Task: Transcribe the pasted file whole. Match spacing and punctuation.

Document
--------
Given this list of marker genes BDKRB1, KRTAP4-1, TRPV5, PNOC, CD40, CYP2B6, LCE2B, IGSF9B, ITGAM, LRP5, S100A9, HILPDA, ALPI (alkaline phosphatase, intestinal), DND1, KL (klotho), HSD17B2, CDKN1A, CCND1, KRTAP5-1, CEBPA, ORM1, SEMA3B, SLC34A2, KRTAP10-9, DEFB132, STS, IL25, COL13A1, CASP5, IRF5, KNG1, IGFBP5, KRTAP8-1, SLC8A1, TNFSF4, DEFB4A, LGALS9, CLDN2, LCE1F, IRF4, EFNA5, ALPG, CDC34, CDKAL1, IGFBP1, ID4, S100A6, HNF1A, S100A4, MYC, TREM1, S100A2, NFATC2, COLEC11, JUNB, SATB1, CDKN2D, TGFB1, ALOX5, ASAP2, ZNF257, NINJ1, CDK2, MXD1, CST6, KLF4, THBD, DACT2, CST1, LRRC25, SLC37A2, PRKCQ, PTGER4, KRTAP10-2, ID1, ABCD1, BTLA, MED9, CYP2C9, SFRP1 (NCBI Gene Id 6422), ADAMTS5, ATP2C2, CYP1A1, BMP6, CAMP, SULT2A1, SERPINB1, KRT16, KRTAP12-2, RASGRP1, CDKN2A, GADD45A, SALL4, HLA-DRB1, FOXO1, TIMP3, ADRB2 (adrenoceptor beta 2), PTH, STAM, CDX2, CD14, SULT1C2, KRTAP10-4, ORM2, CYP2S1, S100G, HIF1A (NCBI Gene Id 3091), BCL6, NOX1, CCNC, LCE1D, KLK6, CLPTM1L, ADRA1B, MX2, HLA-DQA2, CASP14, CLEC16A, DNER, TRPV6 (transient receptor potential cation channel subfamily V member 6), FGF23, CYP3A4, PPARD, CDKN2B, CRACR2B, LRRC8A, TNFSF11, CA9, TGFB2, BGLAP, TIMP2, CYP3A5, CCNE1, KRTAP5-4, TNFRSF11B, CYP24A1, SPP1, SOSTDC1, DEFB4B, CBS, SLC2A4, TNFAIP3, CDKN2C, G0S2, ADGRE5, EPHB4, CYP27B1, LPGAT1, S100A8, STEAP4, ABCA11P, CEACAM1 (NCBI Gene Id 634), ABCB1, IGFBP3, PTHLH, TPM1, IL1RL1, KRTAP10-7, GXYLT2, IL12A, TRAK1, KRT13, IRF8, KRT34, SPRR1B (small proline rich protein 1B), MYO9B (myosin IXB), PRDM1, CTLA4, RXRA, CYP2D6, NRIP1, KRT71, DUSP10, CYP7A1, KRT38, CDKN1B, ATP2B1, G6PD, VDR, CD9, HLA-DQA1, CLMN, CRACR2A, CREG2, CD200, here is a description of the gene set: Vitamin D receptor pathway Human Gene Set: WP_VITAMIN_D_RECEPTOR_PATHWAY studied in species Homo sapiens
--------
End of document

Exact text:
Given this list of marker genes BDKRB1, KRTAP4-1, TRPV5, PNOC, CD40, CYP2B6, LCE2B, IGSF9B, ITGAM, LRP5, S100A9, HILPDA, ALPI (alkaline phosphatase, intestinal), DND1, KL (klotho), HSD17B2, CDKN1A, CCND1, KRTAP5-1, CEBPA, ORM1, SEMA3B, SLC34A2, KRTAP10-9, DEFB132, STS, IL25, COL13A1, CASP5, IRF5, KNG1, IGFBP5, KRTAP8-1, SLC8A1, TNFSF4, DEFB4A, LGALS9, CLDN2, LCE1F, IRF4, EFNA5, ALPG, CDC34, CDKAL1, IGFBP1, ID4, S100A6, HNF1A, S100A4, MYC, TREM1, S100A2, NFATC2, COLEC11, JUNB, SATB1, CDKN2D, TGFB1, ALOX5, ASAP2, ZNF257, NINJ1, CDK2, MXD1, CST6, KLF4, THBD, DACT2, CST1, LRRC25, SLC37A2, PRKCQ, PTGER4, KRTAP10-2, ID1, ABCD1, BTLA, MED9, CYP2C9, SFRP1 (NCBI Gene Id 6422), ADAMTS5, ATP2C2, CYP1A1, BMP6, CAMP, SULT2A1, SERPINB1, KRT16, KRTAP12-2, RASGRP1, CDKN2A, GADD45A, SALL4, HLA-DRB1, FOXO1, TIMP3, ADRB2 (adrenoceptor beta 2), PTH, STAM, CDX2, CD14, SULT1C2, KRTAP10-4, ORM2, CYP2S1, S100G, HIF1A (NCBI Gene Id 3091), BCL6, NOX1, CCNC, LCE1D, KLK6, CLPTM1L, ADRA1B, MX2, HLA-DQA2, CASP14, CLEC16A, DNER, TRPV6 (transient receptor potential cation channel subfamily V member 6), FGF23, CYP3A4, PPARD, CDKN2B, CRACR2B, LRRC8A, TNFSF11, CA9, TGFB2, BGLAP, TIMP2, CYP3A5, CCNE1, KRTAP5-4, TNFRSF11B, CYP24A1, SPP1, SOSTDC1, DEFB4B, CBS, SLC2A4, TNFAIP3, CDKN2C, G0S2, ADGRE5, EPHB4, CYP27B1, LPGAT1, S100A8, STEAP4, ABCA11P, CEACAM1 (NCBI Gene Id 634), ABCB1, IGFBP3, PTHLH, TPM1, IL1RL1, KRTAP10-7, GXYLT2, IL12A, TRAK1, KRT13, IRF8, KRT34, SPRR1B (small proline rich protein 1B), MYO9B (myosin IXB), PRDM1, CTLA4, RXRA, CYP2D6, NRIP1, KRT71, DUSP10, CYP7A1, KRT38, CDKN1B, ATP2B1, G6PD, VDR, CD9, HLA-DQA1, CLMN, CRACR2A, CREG2, CD200, here is a description of the gene set: Vitamin D receptor pathway Human Gene Set: WP_VITAMIN_D_RECEPTOR_PATHWAY studied in species Homo sapiens